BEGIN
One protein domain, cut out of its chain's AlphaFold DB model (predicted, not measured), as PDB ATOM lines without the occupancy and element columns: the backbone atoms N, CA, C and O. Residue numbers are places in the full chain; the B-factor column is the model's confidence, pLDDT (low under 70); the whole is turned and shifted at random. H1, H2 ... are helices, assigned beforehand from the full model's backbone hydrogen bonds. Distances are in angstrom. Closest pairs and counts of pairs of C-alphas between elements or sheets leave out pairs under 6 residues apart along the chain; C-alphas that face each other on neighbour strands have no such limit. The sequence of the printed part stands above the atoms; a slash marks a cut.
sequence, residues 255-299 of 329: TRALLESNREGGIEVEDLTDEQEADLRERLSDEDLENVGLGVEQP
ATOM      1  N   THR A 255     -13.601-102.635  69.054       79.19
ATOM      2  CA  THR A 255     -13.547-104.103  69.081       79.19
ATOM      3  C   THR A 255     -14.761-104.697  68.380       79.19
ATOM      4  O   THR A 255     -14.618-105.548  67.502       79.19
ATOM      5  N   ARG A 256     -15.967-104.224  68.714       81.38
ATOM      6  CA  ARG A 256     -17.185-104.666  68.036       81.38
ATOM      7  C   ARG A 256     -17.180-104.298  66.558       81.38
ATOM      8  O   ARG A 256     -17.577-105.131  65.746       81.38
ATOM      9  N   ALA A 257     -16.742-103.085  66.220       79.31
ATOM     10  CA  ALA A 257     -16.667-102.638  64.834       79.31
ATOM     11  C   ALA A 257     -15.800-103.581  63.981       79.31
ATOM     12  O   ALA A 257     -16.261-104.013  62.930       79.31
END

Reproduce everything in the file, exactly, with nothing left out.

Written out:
One protein domain, cut out of its chain's AlphaFold DB model (predicted, not measured), as PDB ATOM lines without the occupancy and element columns: the backbone atoms N, CA, C and O. Residue numbers are places in the full chain; the B-factor column is the model's confidence, pLDDT (low under 70); the whole is turned and shifted at random. H1, H2 ... are helices, assigned beforehand from the full model's backbone hydrogen bonds. Distances are in angstrom. Closest pairs and counts of pairs of C-alphas between elements or sheets leave out pairs under 6 residues apart along the chain; C-alphas that face each other on neighbour strands have no such limit. The sequence of the printed part stands above the atoms; a slash marks a cut.
sequence, residues 255-299 of 329: TRALLESNREGGIEVEDLTDEQEADLRERLSDEDLENVGLGVEQP
ATOM      1  N   THR A 255     -13.601-102.635  69.054       79.19
ATOM      2  CA  THR A 255     -13.547-104.103  69.081       79.19
ATOM      3  C   THR A 255     -14.761-104.697  68.380       79.19
ATOM      4  O   THR A 255     -14.618-105.548  67.502       79.19
ATOM      5  N   ARG A 256     -15.967-104.224  68.714       81.38
ATOM      6  CA  ARG A 256     -17.185-104.666  68.036       81.38
ATOM      7  C   ARG A 256     -17.180-104.298  66.558       81.38
ATOM      8  O   ARG A 256     -17.577-105.131  65.746       81.38
ATOM      9  N   ALA A 257     -16.742-103.085  66.220       79.31
ATOM     10  CA  ALA A 257     -16.667-102.638  64.834       79.31
ATOM     11  C   ALA A 257     -15.800-103.581  63.981       79.31
ATOM     12  O   ALA A 257     -16.261-104.013  62.930       79.31